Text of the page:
• One participant mentioned that “… there are things to learn from the South East Asian fire disasters, avian flu, and the tsunami in terms of cooperation among countries cumbered by deep mutual suspicions.”

    • All participants seemed ready from the start to accept as a given, the notion that climate change, food crises, pandemics, and the secondary/tertiary impacts (population movements and globalization) need to be treated as “hard” national security issues with devastating political consequences if not managed well.

    • Climate change was seen as a “given” by many in the region, so there was no need to “sell” the topic, which, in 2008, was not the case with many U.S. audiences.

    • While most countries had Emergency Disaster Plans, the plans were seen as too static and needed to be better equipped for multiple stressors, interagency coordination, or complex international coordination with NGOs and numerous foreign donors. Major institutional reorganization was needed to effectively deal with these issues in the future.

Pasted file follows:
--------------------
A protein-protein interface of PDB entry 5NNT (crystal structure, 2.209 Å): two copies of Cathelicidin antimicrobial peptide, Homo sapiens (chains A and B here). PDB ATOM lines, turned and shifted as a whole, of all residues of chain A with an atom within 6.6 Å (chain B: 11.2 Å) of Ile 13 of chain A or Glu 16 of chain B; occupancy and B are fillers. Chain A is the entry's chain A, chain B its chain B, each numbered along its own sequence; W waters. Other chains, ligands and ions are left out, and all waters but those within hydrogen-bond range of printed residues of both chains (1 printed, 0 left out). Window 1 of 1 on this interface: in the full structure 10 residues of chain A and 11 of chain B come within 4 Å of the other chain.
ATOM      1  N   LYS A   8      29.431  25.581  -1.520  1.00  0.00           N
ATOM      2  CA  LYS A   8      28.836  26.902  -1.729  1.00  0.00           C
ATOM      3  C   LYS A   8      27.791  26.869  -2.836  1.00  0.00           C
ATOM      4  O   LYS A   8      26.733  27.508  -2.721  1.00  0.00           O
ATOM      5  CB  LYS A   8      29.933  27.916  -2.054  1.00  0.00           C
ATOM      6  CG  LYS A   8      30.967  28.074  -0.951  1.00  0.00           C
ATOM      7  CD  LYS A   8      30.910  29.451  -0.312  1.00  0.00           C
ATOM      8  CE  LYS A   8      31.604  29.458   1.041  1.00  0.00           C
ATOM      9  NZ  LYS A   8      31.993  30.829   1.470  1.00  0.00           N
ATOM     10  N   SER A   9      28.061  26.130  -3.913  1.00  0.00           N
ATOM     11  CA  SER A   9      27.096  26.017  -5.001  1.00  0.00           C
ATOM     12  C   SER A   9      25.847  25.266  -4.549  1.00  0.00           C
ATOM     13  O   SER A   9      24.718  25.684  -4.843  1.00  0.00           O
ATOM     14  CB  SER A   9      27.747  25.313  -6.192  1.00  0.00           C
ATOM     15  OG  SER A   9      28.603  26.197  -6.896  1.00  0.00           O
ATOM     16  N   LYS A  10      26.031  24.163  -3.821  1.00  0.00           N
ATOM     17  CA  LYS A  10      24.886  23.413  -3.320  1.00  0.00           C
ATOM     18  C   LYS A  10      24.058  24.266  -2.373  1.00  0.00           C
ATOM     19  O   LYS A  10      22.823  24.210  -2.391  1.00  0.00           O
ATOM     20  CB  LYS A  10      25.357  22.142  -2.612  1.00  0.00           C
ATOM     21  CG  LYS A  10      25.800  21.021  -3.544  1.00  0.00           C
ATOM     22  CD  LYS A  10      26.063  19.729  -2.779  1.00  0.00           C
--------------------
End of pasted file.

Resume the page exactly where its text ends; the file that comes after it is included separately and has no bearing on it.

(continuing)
Since discussing climate change in 2008, NESA has continued over these last 16 years to include in its programs these same elements of the security impacts of climate change in our region and expanded our view to also include more of the African continent. More significantly telling is looking back at the takeaways and the keen insights articulated by NESA participants in 2008, especially in light of today’s realities — the Ukraine War and with its global food and energy insecurity; the COVID-19 pandemic; climate migration; and the continuing conflicts over competition for air, land, and water. This simply leaves the open question … creatively looking ahead as NESA did in 2008, what should the NESA Center be focusing on now?


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The views presented in this article are those of the speaker or author and do not necessarily represent the views of DoD or its components.